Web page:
# Problems with massive decimal

I have strange behavior on this function. At some point (when share is 39.0 / 100) cake became more than one on a console, but the assert does not invoke. I attach the log from the console. May be I am absolutely stupid in an implementing of that algorithm, but where am I?

Code:

``````struct IntrestingTask {
func calculate() {
var cake = 1.0
var pupils = 100
var array = [(pipulNumber: Int, amount: Double)]()
var index = 1
var currentpercent = 1.0
while pupils > 0 {
let piece = cake * Double((currentpercent/100))
cake -= piece
print("piece: \(piece), share: \(currentpercent) / 100, decimal: \(Double(currentpercent/100)) cake: \(cake)")
assert(cake < 1)
array.append((index, piece))
index += 1
currentpercent = Double(index)
pupils -= 1
}
let sorted = array.sorted { \$0.amount < \$1.amount }
//       array.forEach { print(\$0) }
}
}
``````

I try to describe the task. It is a school task about pupils and cake. There are 100 pupils and one cake.
First takes 1 percent from the cake. Second takes 2 percent from the reminder and so one. Which pupil takes a biggest piece?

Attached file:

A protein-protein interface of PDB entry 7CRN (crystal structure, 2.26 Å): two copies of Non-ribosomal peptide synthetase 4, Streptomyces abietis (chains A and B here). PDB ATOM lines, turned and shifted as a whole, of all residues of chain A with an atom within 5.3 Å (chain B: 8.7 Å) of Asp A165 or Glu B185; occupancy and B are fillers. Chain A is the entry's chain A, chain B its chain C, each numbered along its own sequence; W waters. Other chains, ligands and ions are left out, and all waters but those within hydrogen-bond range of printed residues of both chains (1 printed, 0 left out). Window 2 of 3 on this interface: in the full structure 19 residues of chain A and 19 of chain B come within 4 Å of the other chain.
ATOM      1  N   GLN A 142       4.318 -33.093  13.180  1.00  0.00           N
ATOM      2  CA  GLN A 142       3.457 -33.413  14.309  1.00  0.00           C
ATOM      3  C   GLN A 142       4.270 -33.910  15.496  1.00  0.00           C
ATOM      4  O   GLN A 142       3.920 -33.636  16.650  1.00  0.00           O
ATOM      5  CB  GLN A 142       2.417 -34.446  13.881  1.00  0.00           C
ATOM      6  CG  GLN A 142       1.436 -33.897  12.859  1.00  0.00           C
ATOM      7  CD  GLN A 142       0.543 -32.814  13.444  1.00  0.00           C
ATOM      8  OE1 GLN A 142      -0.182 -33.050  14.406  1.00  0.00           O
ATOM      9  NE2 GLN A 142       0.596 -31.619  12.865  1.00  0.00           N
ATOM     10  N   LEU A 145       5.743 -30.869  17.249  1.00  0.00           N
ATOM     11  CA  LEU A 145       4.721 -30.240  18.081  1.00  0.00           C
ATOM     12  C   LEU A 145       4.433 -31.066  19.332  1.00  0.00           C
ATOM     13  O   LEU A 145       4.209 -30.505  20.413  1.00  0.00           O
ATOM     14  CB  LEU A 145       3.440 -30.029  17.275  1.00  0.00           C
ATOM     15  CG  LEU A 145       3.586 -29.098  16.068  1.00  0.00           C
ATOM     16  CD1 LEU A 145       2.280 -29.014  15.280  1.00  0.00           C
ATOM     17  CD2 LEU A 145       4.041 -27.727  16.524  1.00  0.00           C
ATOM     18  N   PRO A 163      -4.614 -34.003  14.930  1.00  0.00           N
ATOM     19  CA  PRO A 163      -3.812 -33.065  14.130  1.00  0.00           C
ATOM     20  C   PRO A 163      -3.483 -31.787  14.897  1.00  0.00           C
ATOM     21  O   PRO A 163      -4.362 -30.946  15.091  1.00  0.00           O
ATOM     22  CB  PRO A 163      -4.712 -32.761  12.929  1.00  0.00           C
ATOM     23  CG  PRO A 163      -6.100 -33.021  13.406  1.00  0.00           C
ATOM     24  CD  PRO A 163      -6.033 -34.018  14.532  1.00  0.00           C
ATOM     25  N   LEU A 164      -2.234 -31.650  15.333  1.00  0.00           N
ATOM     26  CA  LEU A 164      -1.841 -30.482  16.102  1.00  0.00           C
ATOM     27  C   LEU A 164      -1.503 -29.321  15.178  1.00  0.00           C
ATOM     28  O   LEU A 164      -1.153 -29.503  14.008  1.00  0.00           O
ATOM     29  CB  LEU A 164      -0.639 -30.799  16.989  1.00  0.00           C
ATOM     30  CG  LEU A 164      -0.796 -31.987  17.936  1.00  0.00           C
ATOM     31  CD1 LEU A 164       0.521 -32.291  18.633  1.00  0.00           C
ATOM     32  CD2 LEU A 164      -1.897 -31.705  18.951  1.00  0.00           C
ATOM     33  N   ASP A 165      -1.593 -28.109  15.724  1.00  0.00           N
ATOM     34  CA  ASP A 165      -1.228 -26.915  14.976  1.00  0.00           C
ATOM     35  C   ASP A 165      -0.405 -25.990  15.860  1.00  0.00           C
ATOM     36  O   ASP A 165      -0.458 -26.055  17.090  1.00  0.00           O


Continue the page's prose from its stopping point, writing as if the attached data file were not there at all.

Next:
But when I execute same expression in REPL it returns fine.

The results here are all less than one; they're written in what's called scientific notation. The `e-05` on the end of the number means the number is multiplied by `pow(10, -5)`, or can be thought of as shifting the decimal point five places to the right. Your code is doing the right thing.

As a side note, you're not actually dealing with decimals here, but rather floating point arithmetic, since many decimals can't be exactly represented by a computer without taking up a lot of space. For what you're doing, floating point arithmetic should be completely fine, but it's a good thing to be aware of β just remember those numbers you're getting in the console may not be exact.

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To add on a bit, one should also be aware that the printed representation may not reflect the precise value of the floating point value. That's on top of the value itself not precisely representing the result of the operation which created it.

String representations often truncate and round, and not all transforms will round the same way, so how you print can change the apparent result.

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